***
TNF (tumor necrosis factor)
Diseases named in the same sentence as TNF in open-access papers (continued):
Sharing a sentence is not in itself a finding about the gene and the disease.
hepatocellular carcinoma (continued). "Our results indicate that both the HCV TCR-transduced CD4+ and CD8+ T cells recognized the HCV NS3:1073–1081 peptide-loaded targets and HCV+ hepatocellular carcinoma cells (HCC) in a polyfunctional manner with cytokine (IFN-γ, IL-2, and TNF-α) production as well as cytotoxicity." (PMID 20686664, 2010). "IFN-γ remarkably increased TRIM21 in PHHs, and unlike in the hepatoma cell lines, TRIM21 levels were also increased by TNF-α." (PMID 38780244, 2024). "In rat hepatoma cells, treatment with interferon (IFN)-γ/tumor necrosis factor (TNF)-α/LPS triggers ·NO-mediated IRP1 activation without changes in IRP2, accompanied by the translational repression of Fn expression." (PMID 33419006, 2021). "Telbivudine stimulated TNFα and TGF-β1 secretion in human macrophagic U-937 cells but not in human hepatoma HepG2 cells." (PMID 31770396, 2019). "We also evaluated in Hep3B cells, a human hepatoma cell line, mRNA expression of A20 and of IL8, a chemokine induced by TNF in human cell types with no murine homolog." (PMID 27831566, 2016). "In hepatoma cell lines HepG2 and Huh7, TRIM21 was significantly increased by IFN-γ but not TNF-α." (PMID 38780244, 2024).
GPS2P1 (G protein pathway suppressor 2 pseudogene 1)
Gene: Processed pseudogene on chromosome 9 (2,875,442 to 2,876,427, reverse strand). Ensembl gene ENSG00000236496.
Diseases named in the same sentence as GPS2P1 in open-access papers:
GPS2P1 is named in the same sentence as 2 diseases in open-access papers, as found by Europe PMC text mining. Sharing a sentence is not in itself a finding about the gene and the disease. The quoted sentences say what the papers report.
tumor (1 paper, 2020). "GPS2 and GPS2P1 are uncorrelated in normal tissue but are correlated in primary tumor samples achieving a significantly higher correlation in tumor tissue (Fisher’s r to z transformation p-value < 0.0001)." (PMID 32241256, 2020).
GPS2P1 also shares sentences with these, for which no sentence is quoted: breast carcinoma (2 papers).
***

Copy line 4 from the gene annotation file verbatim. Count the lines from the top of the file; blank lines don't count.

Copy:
hepatocellular carcinoma (continued). "Our results indicate that both the HCV TCR-transduced CD4+ and CD8+ T cells recognized the HCV NS3:1073–1081 peptide-loaded targets and HCV+ hepatocellular carcinoma cells (HCC) in a polyfunctional manner with cytokine (IFN-γ, IL-2, and TNF-α) production as well as cytotoxicity." (PMID 20686664, 2010). "IFN-γ remarkably increased TRIM21 in PHHs, and unlike in the hepatoma cell lines, TRIM21 levels were also increased by TNF-α." (PMID 38780244, 2024). "In rat hepatoma cells, treatment with interferon (IFN)-γ/tumor necrosis factor (TNF)-α/LPS triggers ·NO-mediated IRP1 activation without changes in IRP2, accompanied by the translational repression of Fn expression." (PMID 33419006, 2021). "Telbivudine stimulated TNFα and TGF-β1 secretion in human macrophagic U-937 cells but not in human hepatoma HepG2 cells." (PMID 31770396, 2019). "We also evaluated in Hep3B cells, a human hepatoma cell line, mRNA expression of A20 and of IL8, a chemokine induced by TNF in human cell types with no murine homolog." (PMID 27831566, 2016). "In hepatoma cell lines HepG2 and Huh7, TRIM21 was significantly increased by IFN-γ but not TNF-α." (PMID 38780244, 2024).